La Evolución Discontinua del Pensamiento Poscolonial en El Siglo XX: Los Conflictos de La Identidad Colectiva el La Ensayística de Latinos en Los Estados Unidos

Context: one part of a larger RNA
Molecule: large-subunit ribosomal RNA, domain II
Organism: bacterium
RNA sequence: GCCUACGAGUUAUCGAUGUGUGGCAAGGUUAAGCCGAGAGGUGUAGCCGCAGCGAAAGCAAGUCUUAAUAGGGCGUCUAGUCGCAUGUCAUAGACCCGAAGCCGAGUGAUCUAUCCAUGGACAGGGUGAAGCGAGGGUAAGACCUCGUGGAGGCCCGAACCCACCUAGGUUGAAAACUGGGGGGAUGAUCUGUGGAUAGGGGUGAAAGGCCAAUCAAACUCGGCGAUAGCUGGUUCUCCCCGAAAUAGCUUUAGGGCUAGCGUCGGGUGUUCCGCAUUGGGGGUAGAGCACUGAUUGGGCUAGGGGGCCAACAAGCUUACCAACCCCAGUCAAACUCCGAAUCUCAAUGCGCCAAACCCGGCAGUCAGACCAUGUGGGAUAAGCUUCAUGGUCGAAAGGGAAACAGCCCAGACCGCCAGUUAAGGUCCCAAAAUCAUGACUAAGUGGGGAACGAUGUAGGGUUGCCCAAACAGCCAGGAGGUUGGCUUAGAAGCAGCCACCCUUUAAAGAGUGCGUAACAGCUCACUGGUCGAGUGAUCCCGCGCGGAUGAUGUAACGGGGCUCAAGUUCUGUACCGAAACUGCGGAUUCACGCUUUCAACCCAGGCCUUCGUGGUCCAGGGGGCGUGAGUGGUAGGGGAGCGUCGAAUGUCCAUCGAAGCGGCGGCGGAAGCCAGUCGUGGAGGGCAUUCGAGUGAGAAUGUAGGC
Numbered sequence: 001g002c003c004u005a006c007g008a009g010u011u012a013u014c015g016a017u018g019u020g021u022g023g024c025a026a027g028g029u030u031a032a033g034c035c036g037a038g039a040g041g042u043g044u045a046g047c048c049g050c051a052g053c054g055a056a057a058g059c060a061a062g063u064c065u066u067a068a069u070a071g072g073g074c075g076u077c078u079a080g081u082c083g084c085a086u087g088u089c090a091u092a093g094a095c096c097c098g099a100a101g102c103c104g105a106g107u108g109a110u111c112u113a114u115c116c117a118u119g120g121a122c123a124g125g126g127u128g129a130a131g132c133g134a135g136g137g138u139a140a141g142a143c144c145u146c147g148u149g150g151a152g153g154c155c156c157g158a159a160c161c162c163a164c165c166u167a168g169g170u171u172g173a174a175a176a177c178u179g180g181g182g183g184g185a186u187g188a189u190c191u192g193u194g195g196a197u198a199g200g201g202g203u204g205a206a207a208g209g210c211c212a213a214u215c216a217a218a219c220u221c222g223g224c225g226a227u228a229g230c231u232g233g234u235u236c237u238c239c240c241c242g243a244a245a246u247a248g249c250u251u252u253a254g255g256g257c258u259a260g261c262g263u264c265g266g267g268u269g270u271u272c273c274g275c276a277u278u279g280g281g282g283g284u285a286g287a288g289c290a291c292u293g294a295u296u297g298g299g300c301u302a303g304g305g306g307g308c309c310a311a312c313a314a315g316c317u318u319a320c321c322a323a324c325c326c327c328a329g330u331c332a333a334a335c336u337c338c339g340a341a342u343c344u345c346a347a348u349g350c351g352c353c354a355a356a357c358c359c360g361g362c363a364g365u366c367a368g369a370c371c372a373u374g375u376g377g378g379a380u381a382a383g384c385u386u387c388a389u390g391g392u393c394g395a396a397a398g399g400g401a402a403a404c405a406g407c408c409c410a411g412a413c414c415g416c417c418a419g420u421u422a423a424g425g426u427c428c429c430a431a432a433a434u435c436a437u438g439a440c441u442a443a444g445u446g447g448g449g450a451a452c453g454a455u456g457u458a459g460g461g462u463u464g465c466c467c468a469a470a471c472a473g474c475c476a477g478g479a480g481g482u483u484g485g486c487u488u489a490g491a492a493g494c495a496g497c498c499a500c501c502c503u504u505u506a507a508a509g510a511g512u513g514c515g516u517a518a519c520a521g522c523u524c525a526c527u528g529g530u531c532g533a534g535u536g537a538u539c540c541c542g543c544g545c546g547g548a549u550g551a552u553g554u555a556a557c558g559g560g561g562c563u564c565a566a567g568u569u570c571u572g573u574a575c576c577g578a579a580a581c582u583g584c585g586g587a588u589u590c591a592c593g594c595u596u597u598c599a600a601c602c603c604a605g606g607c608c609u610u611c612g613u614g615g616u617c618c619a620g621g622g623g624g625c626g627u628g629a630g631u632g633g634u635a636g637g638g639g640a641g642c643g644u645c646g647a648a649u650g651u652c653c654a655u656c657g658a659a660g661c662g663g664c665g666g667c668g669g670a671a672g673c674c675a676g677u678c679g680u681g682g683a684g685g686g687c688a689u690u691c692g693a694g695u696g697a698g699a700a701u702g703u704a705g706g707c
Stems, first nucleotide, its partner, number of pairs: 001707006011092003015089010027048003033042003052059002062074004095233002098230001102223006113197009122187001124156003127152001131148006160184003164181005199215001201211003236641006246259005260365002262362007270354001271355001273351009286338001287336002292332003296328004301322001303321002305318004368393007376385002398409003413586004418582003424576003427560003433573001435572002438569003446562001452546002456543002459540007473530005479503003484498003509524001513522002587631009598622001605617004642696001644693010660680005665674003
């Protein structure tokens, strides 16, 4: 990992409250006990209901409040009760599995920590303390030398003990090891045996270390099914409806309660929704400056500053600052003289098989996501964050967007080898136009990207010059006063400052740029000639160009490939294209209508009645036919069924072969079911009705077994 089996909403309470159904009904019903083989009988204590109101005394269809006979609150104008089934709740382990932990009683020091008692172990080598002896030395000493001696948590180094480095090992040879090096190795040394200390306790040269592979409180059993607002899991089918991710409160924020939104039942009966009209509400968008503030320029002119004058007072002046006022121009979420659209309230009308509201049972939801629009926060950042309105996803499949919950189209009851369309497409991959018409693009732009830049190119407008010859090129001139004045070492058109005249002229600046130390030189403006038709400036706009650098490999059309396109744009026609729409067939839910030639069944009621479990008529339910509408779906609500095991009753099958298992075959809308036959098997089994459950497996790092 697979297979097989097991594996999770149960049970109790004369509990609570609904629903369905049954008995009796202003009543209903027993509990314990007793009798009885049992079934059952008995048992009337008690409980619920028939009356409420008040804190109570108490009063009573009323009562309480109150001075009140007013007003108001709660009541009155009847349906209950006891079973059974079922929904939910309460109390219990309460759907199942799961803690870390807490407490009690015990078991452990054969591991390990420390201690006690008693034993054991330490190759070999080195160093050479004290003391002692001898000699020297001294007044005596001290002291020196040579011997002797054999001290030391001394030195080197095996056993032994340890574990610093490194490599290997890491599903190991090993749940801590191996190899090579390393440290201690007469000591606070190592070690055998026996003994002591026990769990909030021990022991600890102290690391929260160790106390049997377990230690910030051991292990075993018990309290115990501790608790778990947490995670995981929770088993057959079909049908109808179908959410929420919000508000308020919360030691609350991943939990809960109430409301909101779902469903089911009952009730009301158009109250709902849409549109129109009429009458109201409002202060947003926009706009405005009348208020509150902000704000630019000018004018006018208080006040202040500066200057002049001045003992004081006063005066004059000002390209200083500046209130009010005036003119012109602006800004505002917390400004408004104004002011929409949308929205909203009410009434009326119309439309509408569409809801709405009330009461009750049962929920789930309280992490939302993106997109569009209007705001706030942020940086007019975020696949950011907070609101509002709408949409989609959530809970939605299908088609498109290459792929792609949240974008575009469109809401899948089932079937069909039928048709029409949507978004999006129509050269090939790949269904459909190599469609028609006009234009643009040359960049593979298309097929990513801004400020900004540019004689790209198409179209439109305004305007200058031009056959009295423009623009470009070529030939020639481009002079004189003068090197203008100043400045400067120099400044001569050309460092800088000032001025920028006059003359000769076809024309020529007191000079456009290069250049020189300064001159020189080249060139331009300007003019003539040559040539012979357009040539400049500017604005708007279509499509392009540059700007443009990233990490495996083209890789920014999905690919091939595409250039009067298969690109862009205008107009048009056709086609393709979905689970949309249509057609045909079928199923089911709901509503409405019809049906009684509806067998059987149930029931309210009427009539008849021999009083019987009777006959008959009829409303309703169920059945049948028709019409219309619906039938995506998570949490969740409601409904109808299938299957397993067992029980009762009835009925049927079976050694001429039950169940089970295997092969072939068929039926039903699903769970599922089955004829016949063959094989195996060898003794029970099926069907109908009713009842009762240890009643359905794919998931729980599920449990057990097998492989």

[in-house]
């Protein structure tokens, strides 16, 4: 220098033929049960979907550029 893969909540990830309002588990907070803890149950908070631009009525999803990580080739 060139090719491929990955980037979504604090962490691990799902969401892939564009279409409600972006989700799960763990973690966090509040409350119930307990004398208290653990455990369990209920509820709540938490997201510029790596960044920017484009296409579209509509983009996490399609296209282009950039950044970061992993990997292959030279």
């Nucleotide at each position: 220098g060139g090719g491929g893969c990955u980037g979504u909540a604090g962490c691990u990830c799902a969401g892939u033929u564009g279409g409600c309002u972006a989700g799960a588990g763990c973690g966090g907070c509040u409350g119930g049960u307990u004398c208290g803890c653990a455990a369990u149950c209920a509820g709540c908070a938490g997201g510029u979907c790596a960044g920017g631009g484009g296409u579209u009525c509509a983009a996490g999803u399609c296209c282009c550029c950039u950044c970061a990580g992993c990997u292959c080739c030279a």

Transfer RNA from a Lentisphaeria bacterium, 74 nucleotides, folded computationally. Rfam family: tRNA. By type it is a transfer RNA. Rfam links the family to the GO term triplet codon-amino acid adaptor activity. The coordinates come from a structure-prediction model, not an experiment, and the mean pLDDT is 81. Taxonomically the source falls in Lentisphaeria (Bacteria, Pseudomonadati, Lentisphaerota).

This dissertation studies the politics of collective identity in the essays of Jesús Colón, Julia Álvarez and Richard Rodriguez. Through their essays I study the different configurations of collective identity (mainly those of Latino people, minorities, diasporic, transnational and national subjects) that these writes evaluate from their social position in the United States. A review of their works reveals important aspects about the problem of identity of a first and second generation of Latinos who try to understand themselves as part of the heterogeneous community in the United States. These three writers focus on the malleability of identity and use it to understand different ideologies and values. In his essays Colón highlights the reality of a subject that is economically marginalized by the historical process of capitalism. In addition, he advocates for the union of transnational workers of the Puerto Rican Diaspora in New York, who face stratification and social isolation. In contrast, Álvarez explores the construction of a diasporic identity that relies on history and on transnationalism. This author places emphasis on her writing as a nation, as a means to reflect and re-write the Dominican transnational identity. Rodriguez, the third essayist I study in this research, promotes the foundation of an American identity and evaluates the ways in which it is obstructed by the practices of communities that identify as minority. The objective of my research is to analyze the development of Latino identity using the models that these authors explore. I rely on their ideas and techniques to study the complicated and conflicting process of the evolution of a collective identity. Throughout the 20th century, these authors developed their own approach to the ideological fragmentation and mestizaje emphasized by postcolonial thought. This fragmentation influences their interpretation of history, ethnic/racial identity, family, language, education, cultural hybridity, representation and nationalism.